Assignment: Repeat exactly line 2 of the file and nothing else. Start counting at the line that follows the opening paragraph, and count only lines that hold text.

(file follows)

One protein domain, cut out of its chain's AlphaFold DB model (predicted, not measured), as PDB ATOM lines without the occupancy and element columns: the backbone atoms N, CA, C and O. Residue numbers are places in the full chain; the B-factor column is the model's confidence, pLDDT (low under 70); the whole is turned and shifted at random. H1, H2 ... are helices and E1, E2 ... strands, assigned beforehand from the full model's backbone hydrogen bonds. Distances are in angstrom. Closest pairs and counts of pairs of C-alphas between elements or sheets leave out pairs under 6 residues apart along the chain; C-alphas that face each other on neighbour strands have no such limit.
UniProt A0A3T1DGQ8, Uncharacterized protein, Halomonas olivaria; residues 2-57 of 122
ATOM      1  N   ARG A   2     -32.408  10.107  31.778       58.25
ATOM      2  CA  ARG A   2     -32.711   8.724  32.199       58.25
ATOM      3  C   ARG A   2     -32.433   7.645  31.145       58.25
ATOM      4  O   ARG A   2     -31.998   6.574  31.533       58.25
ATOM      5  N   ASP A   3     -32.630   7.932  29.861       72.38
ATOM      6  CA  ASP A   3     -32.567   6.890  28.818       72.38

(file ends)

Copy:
ATOM      1  N   ARG A   2     -32.408  10.107  31.778       58.25